Another way to quantify land cover change between two time periods is through a transition matrix. This is an n x n matrix, where n is the number of land cover classes. In this example, the 2001 classes are displayed as rows and the 2011 classes are displayed as columns. So for a particular class in 2001 (row) we can look across the numbers in each column to see how many pixels of that class have transitioned to the other land cover classes. To generate the transition matrix we used the crosstab()function to calculate the values. Then we rename the columns, remove rows containing NA values, and convert the data frame into matrix format.

changemat <- crosstab(nlcd_stk_crp[["Land.Cover.2001"]], 
                      nlcd_stk_crp[["Land.Cover.2016"]])
class(changemat)
## [1] "xtabs" "table"
names(changemat)
## NULL
rownames(changemat) <- newnames
colnames(changemat) <- newnames
changemat
##                Land.Cover.2016
## Land.Cover.2001  Water Developed Barren Forest GrassShrub Cropland Wetland
##      Water        9221        31     18    155         94        0     114
##      Developed       0    111969      0      0          0        0       0
##      Barren         46      1357   3542     37         29        0       3
##      Forest       1826     14817     76 428736      23331        6     110
##      GrassShrub    181     10171    657  35163     256227      670      59
##      Cropland        0        90      0      0          0     2522       0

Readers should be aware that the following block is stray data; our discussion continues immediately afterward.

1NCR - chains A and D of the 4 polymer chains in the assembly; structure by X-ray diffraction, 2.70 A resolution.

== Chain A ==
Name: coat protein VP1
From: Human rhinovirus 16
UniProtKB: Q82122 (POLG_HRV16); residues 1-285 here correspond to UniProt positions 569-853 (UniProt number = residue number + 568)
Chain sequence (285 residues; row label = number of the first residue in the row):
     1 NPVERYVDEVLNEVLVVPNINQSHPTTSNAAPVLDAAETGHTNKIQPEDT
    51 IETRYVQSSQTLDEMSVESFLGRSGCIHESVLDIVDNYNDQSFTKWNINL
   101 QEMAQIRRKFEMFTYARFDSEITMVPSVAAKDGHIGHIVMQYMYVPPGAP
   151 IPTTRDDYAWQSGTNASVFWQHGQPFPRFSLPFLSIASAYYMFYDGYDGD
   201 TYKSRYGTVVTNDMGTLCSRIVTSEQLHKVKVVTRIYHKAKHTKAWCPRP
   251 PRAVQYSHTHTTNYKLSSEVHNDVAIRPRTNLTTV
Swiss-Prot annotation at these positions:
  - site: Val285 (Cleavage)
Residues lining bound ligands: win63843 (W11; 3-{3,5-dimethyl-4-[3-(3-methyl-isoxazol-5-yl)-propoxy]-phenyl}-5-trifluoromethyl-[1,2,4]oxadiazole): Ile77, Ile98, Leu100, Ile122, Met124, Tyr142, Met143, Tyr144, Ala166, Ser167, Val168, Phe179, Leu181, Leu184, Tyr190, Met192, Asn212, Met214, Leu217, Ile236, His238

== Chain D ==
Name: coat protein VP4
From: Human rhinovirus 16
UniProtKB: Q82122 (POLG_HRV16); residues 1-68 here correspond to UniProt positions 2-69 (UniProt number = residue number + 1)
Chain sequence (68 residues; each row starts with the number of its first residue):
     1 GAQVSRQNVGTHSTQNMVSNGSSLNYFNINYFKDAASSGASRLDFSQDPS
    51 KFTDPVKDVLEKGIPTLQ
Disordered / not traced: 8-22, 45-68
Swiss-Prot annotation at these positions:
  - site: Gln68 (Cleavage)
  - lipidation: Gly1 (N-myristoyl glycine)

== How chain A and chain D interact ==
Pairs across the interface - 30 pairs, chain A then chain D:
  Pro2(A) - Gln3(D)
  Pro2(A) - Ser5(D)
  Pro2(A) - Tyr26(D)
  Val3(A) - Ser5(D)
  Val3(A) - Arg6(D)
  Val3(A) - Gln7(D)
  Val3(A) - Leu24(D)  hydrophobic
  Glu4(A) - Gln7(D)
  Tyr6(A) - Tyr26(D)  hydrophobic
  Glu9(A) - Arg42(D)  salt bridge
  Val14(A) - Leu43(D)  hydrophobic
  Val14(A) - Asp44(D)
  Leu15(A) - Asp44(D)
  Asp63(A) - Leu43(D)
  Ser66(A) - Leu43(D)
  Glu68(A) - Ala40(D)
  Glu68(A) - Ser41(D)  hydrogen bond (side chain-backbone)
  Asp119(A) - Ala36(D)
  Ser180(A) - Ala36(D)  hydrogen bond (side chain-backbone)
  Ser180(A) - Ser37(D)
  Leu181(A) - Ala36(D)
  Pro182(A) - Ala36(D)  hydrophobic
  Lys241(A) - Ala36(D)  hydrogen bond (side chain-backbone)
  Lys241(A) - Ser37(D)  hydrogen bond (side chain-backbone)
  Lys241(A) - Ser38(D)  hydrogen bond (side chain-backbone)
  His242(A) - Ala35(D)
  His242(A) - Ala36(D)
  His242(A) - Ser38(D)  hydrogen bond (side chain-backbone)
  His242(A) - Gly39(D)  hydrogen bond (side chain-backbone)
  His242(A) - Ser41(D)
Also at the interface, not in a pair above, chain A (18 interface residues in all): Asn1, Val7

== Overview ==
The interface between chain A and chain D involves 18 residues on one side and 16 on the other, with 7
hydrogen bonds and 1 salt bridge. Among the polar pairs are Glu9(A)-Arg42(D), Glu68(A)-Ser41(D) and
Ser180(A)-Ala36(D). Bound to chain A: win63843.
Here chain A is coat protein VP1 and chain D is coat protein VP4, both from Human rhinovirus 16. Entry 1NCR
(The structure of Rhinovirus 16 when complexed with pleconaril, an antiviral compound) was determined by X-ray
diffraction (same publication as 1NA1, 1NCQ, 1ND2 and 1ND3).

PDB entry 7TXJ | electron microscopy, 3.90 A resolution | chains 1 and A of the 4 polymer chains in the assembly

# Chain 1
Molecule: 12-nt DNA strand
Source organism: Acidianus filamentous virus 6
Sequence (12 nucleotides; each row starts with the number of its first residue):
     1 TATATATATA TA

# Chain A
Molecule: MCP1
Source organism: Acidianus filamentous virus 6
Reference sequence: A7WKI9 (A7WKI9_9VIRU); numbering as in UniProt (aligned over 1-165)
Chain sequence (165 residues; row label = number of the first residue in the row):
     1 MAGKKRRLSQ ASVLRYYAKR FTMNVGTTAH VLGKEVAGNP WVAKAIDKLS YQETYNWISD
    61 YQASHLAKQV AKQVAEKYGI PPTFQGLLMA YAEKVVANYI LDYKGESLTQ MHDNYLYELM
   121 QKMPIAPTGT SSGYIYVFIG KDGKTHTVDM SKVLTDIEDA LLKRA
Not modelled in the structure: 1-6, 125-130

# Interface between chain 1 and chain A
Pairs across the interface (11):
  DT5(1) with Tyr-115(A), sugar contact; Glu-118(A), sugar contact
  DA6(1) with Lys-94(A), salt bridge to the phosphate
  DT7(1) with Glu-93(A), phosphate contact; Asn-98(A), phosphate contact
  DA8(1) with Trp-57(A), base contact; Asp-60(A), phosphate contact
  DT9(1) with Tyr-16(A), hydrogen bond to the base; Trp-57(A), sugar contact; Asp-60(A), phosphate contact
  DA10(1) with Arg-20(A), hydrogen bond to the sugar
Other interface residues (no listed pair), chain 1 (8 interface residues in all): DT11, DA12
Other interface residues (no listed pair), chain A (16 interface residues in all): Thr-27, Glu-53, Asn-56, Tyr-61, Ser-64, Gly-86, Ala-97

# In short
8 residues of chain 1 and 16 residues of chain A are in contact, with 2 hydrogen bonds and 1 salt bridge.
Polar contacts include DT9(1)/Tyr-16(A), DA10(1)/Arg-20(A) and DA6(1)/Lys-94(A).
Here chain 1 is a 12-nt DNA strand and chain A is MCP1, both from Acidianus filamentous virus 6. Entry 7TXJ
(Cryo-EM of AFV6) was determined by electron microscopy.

##      Wetland       580        23      7     21         35        0   47729

When interpreting a change matrix, note that the numbers along the diagonal from upper left to lower right represent cells that did not change, including water cells that remained water, developed cells that remained developed, etc. Calculating the total of each row will provide the numbers of cells in each class in 2001, and the total of each column will provide the numbers of cells in each class in 2016.

It is also useful to express the transition matrix as the percentage of each class in 2001 that changes to each class type in 2011. A quick and easy way to do this is to use a couple of matrix manipulation functions from base R. The apply() function allows us to calculate the total number of pixels in each land cover class in 2001 by summing across the tows. The sweep() function allows us to “sweep” this vector across the array such that each value in the array is divided by its corresponding row sum.

sum01 <- apply(changemat, MARGIN=1, FUN=sum)
percchange <- 100 * sweep(changemat, MARGIN=1, STATS=sum01, FUN="/")
options(scipen = 999)
print(percchange, digits = 1)
##                Land.Cover.2016
## Land.Cover.2001   Water Developed  Barren  Forest GrassShrub Cropland Wetland
##      Water       95.723     0.322   0.187   1.609      0.976    0.000   1.183
##      Developed    0.000   100.000   0.000   0.000      0.000    0.000   0.000
##      Barren       0.917    27.064  70.642   0.738      0.578    0.000   0.060
##      Forest       0.389     3.160   0.016  91.434      4.976    0.001   0.023
##      GrassShrub   0.060     3.355   0.217  11.600     84.528    0.221   0.019